Elizabeth begins, “There is no room left within me; no more space to stuff the tragedy … a constant roller coaster of anxiety. I wish I could stay with it a little longer before returning to the ride.” Embrace Your Voice sponsored by Doorways, Friends of Guest House in Alexandria and the Alexandria Sexual Assault Center, was held Monday evening, poetry focusing on domestic violence and sexual abuse.
Diana Ortiz, Director of Doorways in Arlington, reflects on the April events for Sexual Assault Awareness and Prevention Month (SAAPM). She says everyone who comes to the Domestic Violence Safe house (emergency shelter) has experienced domestic violence as well as at least half of the women in the Family Home (homeless shelter).
Ortiz says the events to highlight Sexual Assault Awareness and Prevention Month ranged from Wear Teal on April 5 to Washington-Liberty Girls Soccer Pink Games for Doorways, to a poet share held hybrid in-person and online on April 25 at the Alexandria Sexual Assault Center.
“It’s amazing, there are a lot more in-person things now. Women are able to do things in the community again. We have more outreach, more in person groups. It feels good to connect again.”
Ortiz says the emergency shelter and family home are both full but if someone needs help, “we will always make it work. We don’t want to discourage people from seeking support. We don’t want anyone in harm’s way; we have some flexibility and if necessary we put them in a hotel until we have space.” The family home has 10 bedrooms with 22 beds and houses 6-9 families. About 60-80 adults and children in imminent danger are helped each year with safe temporary housing in the emergency shelter.
She says during COVID there were fewer people seeking help, and sexual assault reports were down. But this doesn’t mean there was less domestic abuse. There were stay at home orders, and it was more difficult to tell what was happening behind closed doors. People were afraid to go to the hospital because of possible COVID exposure. But now with things opening up again, assault reports are back up to pre-COVID numbers.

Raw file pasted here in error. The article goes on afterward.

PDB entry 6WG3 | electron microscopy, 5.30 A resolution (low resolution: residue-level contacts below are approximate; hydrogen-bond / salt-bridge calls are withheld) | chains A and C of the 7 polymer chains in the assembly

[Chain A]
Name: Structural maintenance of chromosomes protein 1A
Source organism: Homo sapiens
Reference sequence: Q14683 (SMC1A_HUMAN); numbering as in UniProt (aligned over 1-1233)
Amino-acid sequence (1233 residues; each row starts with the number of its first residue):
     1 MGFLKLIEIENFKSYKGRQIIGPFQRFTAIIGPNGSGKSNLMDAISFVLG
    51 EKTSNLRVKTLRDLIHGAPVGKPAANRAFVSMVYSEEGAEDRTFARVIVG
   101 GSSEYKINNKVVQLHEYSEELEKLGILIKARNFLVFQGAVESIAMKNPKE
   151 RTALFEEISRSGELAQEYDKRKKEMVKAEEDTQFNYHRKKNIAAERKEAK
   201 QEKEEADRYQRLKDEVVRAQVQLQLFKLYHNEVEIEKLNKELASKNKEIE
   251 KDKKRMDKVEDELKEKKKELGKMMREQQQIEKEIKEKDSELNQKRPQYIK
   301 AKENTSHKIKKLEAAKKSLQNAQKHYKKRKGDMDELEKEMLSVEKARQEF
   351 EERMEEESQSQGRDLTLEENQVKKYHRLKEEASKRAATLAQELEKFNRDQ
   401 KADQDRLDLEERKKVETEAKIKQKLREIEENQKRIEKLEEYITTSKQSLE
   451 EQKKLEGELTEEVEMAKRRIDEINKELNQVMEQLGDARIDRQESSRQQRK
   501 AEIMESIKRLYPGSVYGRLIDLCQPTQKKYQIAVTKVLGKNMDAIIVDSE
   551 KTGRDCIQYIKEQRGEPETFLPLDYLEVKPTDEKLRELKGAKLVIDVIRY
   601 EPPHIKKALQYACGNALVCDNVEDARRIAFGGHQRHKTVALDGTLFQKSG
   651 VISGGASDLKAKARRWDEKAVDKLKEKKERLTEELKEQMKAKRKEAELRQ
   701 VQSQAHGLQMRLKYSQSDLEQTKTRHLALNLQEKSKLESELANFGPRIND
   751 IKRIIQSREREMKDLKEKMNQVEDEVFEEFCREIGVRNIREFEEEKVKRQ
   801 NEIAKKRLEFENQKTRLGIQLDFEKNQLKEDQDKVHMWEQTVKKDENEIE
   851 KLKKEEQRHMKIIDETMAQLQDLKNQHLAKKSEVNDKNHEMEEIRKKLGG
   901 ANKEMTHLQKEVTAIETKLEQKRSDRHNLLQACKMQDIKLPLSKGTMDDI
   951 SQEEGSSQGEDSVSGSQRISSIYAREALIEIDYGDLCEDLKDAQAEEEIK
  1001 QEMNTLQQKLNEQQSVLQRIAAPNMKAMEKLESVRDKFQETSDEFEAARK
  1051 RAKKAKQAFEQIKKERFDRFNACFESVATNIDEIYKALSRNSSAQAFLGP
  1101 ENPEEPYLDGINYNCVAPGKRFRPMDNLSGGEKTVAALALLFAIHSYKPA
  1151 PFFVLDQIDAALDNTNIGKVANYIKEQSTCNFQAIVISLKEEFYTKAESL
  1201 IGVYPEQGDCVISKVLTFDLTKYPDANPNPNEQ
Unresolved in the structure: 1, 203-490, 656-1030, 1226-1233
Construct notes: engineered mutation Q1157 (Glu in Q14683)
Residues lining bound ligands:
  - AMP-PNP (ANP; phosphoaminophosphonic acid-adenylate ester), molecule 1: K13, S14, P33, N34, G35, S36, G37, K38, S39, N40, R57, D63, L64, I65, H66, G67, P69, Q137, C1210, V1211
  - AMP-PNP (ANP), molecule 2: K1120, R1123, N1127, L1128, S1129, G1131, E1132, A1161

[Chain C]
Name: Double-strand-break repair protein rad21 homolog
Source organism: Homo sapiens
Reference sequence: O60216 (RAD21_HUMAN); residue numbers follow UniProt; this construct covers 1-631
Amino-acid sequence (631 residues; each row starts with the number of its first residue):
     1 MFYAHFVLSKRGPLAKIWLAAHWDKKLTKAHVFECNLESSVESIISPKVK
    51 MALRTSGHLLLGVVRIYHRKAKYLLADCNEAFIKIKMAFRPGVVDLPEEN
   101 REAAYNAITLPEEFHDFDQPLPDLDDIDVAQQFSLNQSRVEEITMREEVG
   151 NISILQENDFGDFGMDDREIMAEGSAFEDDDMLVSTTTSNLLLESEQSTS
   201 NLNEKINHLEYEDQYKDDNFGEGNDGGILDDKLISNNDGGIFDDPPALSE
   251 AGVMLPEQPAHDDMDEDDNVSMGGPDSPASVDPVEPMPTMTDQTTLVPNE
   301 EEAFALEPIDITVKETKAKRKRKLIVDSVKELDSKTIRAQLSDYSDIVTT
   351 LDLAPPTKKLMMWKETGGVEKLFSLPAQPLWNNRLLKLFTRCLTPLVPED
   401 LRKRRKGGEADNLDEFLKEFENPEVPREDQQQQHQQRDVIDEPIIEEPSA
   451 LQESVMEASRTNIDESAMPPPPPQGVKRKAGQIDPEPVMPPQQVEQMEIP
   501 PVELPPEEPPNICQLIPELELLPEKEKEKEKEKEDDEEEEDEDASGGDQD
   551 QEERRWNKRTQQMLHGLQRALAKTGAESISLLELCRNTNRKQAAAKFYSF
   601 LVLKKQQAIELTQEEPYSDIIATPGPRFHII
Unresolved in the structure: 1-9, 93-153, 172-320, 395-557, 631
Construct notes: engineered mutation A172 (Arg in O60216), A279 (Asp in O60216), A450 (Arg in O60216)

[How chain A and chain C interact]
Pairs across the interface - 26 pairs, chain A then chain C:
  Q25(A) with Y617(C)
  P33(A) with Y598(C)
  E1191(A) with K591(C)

There is one domestic abuse and sexual violence hotline for all of Arlington County for reporting abuse or seeking other assistance such as emotional support. It operates round the clock 24/7 and 365 days a year. The hotline is always manned by at least one person who is a trained advocate. Ortiz says some of the calls are from law enforcement who have the client right there. Other callers may want to report an assault and/or get linked with services.
Some callers want moral support. They may be watching a movie or seeing something on the news that triggers a memory. Ortiz says they may be re-experiencing what happened to them and feel really sad. It may open something they haven’t dealt with.
For instance, she explains the movie star trial in Fairfax has been on the news a lot lately and it may bring back memories.
Ortiz says when a person calls the hotline they may report they did not give consent and don’t know what to do. Maybe there needs to be collection of forensic evidence. “We let them know ‘we will be with you.’” She said they put a safety plan in place. “The person may not choose a shelter right away. They may want to get out but don’t know how. That’s when most homicides happen. It is a very dangerous situation.”
Doorways operates an emergency temporary shelter as well as a shelter for homeless families. Ortiz says these residences are always in need of basic supplies such as cleaning supplies that go by quickly with more people, and the need for diapers is high. Other special requests can be found on the Doorways Amazon wish list from time to time or could be dropped off at the office.
Ortiz says in addition to operating the shelters they run a vigorous prevention program. “We believe the best way to solve violence is to get ahead of it.” She explains when people are calling the hotline it might not be their first situation of abuse. Ortiz says, “we want to change the culture where violence is not the only or first option.”
The approach is to teach middle school and high school students to know what a healthy relationship with a peer looks like, what are the boundaries, and conflict resolution. The classes and workshops are open to everyone but they particularly target marginalized communities in the LBTG community and serve all genders.
For more information or to offer support contact: https://www.doorwaysva.org
To reach the violence and domestic abuse hotline: 703-237-0881.